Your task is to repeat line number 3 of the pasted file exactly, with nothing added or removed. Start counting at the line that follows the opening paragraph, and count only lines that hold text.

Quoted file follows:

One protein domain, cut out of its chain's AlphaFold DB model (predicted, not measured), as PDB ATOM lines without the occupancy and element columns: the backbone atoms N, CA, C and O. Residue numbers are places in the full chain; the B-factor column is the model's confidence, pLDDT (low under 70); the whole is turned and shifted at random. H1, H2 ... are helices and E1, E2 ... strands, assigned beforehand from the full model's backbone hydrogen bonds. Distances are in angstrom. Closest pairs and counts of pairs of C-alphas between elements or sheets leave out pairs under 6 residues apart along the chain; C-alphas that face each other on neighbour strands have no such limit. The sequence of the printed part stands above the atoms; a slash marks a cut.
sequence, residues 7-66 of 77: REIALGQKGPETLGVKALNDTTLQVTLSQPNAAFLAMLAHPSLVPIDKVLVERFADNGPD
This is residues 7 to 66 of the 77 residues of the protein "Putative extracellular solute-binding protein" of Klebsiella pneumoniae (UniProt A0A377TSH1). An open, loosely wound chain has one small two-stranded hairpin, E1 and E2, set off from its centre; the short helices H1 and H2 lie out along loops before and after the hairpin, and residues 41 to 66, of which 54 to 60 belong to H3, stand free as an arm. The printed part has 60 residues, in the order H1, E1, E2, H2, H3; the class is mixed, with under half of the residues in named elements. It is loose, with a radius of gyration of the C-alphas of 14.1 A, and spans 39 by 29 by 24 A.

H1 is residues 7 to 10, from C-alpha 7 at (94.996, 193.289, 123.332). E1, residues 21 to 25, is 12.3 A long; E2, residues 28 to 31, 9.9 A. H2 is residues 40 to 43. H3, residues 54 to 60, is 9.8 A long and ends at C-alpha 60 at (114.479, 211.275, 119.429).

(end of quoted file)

H1 is residues 7 to 10, from C-alpha 7 at (94.996, 193.289, 123.332). E1, residues 21 to 25, is 12.3 A long; E2, residues 28 to 31, 9.9 A. H2 is residues 40 to 43. H3, residues 54 to 60, is 9.8 A long and ends at C-alpha 60 at (114.479, 211.275, 119.429).